It was cold and windy when we entered Zion National Park via the East entrance from Kanab, Utah. I got carded using my National Park Senior Pass by the young ranger at the entrance kiosk, and as we proceeded through we were struck by the sheer grandeur of the magnificent Checkerboard Mesa. There was a recent dusting of snow on top and we rubber-necked all the way down the Mount Zion Carmel Highway to our desired camping spot in the “South” campground (which is really north of the only other campground in Zion canyon, the “Watchman”). Never having visited Zion before, we were quite lucky to snag a beautiful spot near the Pa’rus bike trail with a vista of the marvelous Watchman tower just across the Virgin River.
Once set up, we wandered the ½ mile to the visitor’s center that was closed by now, but we scoped out the Watchman campground and learned it has hookups and was seriously RV up-scale from the funky tent & small camper environment in the South campground. We’re pleased, and if one were to be staying for a spell, I suppose staying in the Watchman would be nice if you don’t mind big RV’s. Especially with generators with the hookups.
The next morning, we scouted out the Zion Human History Museum, a short walk from our camper, and saw the well-produced 20-minute film on the Park. We then continued up the Pa’rus trail to the “Canyon Junction” shuttle stop. From this junction, the eastern fork heads up the Carmel Hwy to the tunnel and points east, while the northern fork continues up the canyon on the Zion Canyon Scenic Drive. Familiar with our surroundings, we headed back for lunch and an afternoon bike ride up the Scenic route.
The ride was mostly flat and narrow. We wore our bright orange florescent hunting vests so drivers could see us. The ranger warned us that most drivers are looking at scenery and not at cyclists, but we were undaunted and found we were no different from motorists: the scenery was breathtaking! This is, by far, the most memorable bike ride I’ve ever been on, and that’s saying something.
Mind you that, in 3 days, all auto traffic up the canyon will stop, replaced by the shuttles. I spoke with a ranger about creating a cycle trail from the Junction (where the Pa’rus ends) to the final stop, Riverside Walk, which leads to “The Narrows.” He didn’t think it would be value added since the shuttles carry bikes as well as passengers. One additional note: when riding on a bicycle, shuttles are not permitted to pass. Cyclists must dismount before the shuttle will proceed. They cycle through every 6 minutes or so, so that might get annoying, but since the shuttles weren’t running, all we had to worry about were the few cars who were out in the intermittent light rain. We completed the easy ride to the final “stop” and walked the paved & easy 1.5 mile River Walk trail eventually leading to the “Narrows.” We turned back when the trail morphed into a streambed, and decided it was time to head home.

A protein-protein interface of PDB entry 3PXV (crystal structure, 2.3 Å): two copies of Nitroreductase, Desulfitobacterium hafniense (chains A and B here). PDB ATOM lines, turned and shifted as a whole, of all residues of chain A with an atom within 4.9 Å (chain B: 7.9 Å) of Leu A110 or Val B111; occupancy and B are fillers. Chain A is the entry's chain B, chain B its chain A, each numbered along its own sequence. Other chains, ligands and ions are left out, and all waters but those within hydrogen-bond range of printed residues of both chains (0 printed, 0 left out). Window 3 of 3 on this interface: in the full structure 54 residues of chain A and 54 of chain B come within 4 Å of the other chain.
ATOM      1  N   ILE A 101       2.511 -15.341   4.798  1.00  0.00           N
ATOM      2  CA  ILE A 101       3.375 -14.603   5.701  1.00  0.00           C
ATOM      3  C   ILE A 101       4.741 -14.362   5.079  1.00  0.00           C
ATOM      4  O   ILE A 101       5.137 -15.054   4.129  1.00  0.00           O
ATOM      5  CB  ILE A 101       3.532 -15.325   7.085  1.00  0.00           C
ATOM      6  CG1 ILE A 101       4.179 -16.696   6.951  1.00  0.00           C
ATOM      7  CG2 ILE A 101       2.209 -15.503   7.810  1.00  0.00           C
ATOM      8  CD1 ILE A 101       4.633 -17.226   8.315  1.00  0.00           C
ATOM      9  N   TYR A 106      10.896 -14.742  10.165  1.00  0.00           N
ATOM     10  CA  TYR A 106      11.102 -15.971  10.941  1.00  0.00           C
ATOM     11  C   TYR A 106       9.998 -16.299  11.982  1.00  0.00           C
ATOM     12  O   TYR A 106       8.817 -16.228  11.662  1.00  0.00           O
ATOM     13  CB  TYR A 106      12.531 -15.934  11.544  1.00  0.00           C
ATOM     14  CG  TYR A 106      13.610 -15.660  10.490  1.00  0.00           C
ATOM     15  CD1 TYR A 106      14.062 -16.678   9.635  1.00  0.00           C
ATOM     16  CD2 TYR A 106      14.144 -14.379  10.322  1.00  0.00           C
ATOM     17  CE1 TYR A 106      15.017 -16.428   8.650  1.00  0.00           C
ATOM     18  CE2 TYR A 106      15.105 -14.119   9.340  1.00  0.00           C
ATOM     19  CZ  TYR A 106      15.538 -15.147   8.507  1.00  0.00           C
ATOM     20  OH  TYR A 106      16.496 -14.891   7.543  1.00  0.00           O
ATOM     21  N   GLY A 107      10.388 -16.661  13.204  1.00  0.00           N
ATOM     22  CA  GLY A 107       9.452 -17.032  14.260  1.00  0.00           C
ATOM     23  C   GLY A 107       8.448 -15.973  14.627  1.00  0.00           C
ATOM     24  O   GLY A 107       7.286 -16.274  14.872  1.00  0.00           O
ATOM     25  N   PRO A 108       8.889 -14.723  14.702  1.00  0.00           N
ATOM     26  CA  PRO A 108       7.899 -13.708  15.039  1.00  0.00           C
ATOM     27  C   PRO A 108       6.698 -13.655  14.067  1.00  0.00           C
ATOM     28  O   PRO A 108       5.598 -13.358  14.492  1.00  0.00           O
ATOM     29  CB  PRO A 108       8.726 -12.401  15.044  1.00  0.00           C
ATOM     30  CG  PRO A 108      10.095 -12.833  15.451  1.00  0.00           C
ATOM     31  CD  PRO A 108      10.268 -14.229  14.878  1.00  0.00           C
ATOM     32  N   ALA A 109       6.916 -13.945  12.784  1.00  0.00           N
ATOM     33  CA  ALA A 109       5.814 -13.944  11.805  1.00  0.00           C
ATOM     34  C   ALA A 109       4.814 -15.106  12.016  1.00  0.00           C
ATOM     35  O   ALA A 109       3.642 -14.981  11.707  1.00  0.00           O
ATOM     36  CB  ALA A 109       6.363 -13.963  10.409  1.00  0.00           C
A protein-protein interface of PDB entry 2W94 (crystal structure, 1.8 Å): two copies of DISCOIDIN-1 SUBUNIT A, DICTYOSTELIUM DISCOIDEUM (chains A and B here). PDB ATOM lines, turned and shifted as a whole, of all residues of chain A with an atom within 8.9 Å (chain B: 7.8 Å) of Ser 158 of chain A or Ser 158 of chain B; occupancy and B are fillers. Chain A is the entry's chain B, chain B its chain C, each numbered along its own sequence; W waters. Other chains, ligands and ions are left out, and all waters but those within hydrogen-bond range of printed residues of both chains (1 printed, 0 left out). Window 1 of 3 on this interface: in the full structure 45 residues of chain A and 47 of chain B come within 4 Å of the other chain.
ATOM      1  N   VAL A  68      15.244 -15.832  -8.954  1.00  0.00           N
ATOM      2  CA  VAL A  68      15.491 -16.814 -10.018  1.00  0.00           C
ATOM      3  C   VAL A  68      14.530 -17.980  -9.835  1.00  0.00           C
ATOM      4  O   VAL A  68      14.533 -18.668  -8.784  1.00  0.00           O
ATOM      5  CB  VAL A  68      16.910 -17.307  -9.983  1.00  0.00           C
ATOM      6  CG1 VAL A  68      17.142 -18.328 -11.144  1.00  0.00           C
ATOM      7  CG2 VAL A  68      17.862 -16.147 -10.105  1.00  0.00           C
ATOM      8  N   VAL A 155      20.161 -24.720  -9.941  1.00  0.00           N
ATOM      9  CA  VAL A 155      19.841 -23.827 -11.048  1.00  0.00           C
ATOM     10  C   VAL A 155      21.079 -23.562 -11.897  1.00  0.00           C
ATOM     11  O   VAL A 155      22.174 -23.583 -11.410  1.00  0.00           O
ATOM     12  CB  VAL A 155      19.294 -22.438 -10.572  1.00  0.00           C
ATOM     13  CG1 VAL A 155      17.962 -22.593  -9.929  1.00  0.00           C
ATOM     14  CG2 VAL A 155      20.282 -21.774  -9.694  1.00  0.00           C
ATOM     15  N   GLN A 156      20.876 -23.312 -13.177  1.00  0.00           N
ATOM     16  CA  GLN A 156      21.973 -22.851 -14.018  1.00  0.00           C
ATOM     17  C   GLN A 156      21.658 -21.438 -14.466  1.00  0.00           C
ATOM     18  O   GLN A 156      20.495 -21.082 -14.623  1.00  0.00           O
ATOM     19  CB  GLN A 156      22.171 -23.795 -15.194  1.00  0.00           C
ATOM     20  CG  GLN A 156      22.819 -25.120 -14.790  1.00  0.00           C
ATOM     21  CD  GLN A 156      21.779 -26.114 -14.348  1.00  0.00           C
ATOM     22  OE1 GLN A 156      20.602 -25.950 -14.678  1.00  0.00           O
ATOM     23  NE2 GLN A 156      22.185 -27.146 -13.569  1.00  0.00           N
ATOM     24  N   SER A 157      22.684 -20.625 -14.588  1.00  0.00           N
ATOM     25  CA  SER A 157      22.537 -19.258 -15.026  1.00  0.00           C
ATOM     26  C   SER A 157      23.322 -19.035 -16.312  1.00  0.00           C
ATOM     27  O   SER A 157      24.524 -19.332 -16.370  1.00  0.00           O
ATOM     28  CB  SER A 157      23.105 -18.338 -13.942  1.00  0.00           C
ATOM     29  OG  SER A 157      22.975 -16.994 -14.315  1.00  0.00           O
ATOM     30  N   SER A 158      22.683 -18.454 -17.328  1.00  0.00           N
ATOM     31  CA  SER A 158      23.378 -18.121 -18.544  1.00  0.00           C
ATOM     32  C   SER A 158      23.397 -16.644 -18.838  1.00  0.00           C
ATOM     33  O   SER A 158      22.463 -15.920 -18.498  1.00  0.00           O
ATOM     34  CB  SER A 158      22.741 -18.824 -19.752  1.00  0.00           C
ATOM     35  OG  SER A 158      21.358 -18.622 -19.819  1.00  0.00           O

Late afternoon was a beautiful time for walking, and our bubble was burst when, returning to our bikes, we discovered Sooney’s IronHorse had a flat. Doubly irritating was our pump didn’t have the correct valve for her unique inner tube. Triply irritating was the rain that had begun falling with an attitude. No problem, however. Some kind Albertans in a big pickup carried Sooney and her bike down to the Canyon Junction shuttle stop, arriving just moments after the drenched Nick. What a guy.
With all that behind us, we feasted gloriously and awakened to a frosty, sunny morning. The nearest trailhead is the “Watchman” trail heading east from the visitor’s center. After 1.5 miles we were atop an easily summited butte that provided us wonderful panoramas of distant scenic canyon to the north and the local town of Springdale just outside the park entrance. It’s there we discovered the Zion Canyon Coffee Company where, for the price of a couple delicious beverages, we Internetted well into the afternoon.
While biking up the Scenic Canyon Hwy, future hikes were planned. A couple miles up the canyon is the Zion Lodge and the trailhead to the Emerald Pools. Farther north is the short Weeping Rock trailhead, where, for an additional 550 calories, one can extend the hike to the Hidden Canyon or, for a full day’s outing, Observation Point. That’s our destination for tomorrow as the weather appears to be clearing.
This is such a beautiful place. Our next visit will be in April-May (Cinco Golf Tournament be damned). There’s so much beauty in Utah that traveling the distance to get to Zion makes complete sense to see all that Utah as to offer, preferably with traveling companions. Any takers?
Read more about our adventure at “Hiking in Zion: Part 2”
Photos from this leg of our trip may be viewed at Zion National Park